Like many social issues, the homelessness crises around the world has a multitude of underlying factors. To be homeless is not just about having no physical home. Being homeless is about economic, social, familial, poverty, mental health and community factors. Like many countries, homelessness in Russia has been perpetuated for decades by the historical stigma which has prevented transitional change since Russia’s move to a market economy.
Homelessness in the Russian Federation dates back centuries, but the inception of its modern homelessness can be traced back to the fall of the Soviet Union in December of 1991. After this, the Russian Federation was formed and communism was replaced with a market economy. Five years after the transition, roughly 1.5 million of Russia’s 147.2 million population found themselves homeless.
In communist Russia, vagrancy and begging were punished with a minimum two-year prison sentence so many homeless were classified as felons. In addition, the state government would aggravate the problem by revoking residency permits, so many felons would assume transient lifestyles after leaving prison. After Soviet-era vagrancy laws were repealed in 1992, major cities experienced an influx of homeless populations. The new market economy saw major disparities in wealth, driving people from their traditional roles and into the streets.
The implementation of the registration system in Russia worsened the homeless crisis. The registration system required those without housing to either acquire sponsorship from a relative who already had adequate living space or to purchase real estate. This system, coupled with the new market economy, lead to widespread real estate crime. Individuals with little to no knowledge of the real estate market were easily manipulated and scammed out of affordable long-term housing.
Today, homelessness in the Russian Federation is the problem everyone knows about but no one wants to address. According to Rosstat, the government organization responsible for tracking homelessness in the Russian Federation, there are 64,000 homeless people in Russia. However, the organization has not compiled new data since 2010. The real number is estimated to be roughly 5 million, approximately 3.5 percent of Russia’s population. These estimates correspond with reported numbers on Russians living below the poverty line. Out of Russia’s 144.5 million population, 13.3% live below the poverty line.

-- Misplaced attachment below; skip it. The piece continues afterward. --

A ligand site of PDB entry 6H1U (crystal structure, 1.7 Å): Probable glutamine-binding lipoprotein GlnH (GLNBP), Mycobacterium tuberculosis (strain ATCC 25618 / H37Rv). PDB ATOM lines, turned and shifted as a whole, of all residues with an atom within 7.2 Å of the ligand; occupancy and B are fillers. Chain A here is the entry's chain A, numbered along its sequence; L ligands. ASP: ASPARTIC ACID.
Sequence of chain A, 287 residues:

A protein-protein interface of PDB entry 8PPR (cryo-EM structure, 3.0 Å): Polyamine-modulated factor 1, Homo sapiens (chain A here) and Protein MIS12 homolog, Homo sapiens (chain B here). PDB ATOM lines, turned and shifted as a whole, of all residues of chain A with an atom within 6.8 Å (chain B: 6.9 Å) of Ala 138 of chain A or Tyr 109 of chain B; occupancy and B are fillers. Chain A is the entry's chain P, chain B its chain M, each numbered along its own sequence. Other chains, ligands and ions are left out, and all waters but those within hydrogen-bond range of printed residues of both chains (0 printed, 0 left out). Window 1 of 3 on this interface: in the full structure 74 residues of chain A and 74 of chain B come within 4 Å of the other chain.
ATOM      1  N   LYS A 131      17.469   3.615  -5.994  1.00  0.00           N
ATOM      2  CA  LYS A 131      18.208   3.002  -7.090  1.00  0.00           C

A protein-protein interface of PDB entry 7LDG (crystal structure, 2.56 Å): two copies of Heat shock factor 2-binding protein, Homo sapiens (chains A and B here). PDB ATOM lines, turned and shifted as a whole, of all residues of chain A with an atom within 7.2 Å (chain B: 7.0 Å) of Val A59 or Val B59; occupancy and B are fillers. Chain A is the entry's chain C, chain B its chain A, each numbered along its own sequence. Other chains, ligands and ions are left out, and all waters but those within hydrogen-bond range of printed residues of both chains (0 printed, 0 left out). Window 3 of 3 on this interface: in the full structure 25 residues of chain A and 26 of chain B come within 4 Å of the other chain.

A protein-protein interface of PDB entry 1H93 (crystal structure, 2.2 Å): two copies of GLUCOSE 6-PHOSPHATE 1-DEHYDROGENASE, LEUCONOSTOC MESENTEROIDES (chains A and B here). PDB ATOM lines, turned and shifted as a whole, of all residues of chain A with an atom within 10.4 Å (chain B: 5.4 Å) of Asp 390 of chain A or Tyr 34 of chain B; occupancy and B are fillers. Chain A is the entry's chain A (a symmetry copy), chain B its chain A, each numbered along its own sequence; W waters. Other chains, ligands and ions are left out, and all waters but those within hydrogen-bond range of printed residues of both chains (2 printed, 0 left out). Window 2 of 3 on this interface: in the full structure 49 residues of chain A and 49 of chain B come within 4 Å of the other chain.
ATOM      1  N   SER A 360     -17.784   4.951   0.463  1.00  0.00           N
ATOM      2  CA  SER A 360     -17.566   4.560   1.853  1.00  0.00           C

One of the most common issues that the homeless in Russia face is the loss of legal documents, such as passports and residency permits. Once Russian citizens lose these documents, they are no longer eligible to receive free social or medical care and have no path to recovering these benefits. Compounding the problem is the widespread exploitation of those without legal documents. Companies who rely on homeless populations for inexpensive labor often do not follow through on paying wages. When homeless workers are paid, they face scrutiny and exploitation from the police who are at liberty to take advantage of undocumented people.
The unofficial mantra of the Russian Federation in regard to homelessness is, “out of sight, out of mind”. Although there are more homeless shelters in Russia today than in the past, they are sparse and inaccessible, many times located in the outskirts of districts. The Lyublino shelter has served as the primary center tackling the homelessness crisis for the last ten years. The shelter provides much-needed aid such as food, shelter, clothing, legal and medical services to its patrons. There are currently six shelters on the outskirts of Moscow including the largest, Lyublino, and five smaller ones. Plans for a homeless shelter in the city center were scrapped after widespread backlash from city residents. Instead, 30 vans patrol the city, picking up homeless and driving them to shelters nearly 15 kilometers outside the city center. Although these shelters are proof of progress, the societal response to ignore the issue prevents a head-on approach to tackling homelessness.
Other cities in the Russian Federation are addressing both the issue of homelessness and social stigma. In St. Petersburg, the Nochlezhka NGO feeds, counsels and shelters homeless populations. Funded mostly by donations, the crown jewel of the organization is a four-story rehabilitation center that houses roughly 50 people. In 2017, The Moscow Times reported that 145 people passed through the shelter and 51% now live in permanent homes. In 2018, in addition to their rehabilitation program, the organization provided food, shelter and legal services to 9,000 homeless in St. Petersburg. The organization also helps to educate Russian citizens on how people become homeless and what can be done to help. Through educational efforts, they hope to eliminate the decades-old stigma of homelessness. The organization’s work has been largely successful in St. Petersburg; however, the homeless stigma still persists in Moscow where an estimated 100,000 people are homeless. Nochlezhka hopes to employ the same measures that worked in St. Petersburg to Moscow.
Unraveling the decades-long homeless crisis in the Russian Federation cannot be done overnight. The largest challenge is not just overcoming homelessness itself by providing more shelters, but eliminating the stigma associated with it. As mindsets change, organizations educate and the Russian state government stops pushing homelessness out of sight, the state can ultimately overcome one of its most trying challenges.
– Max Lang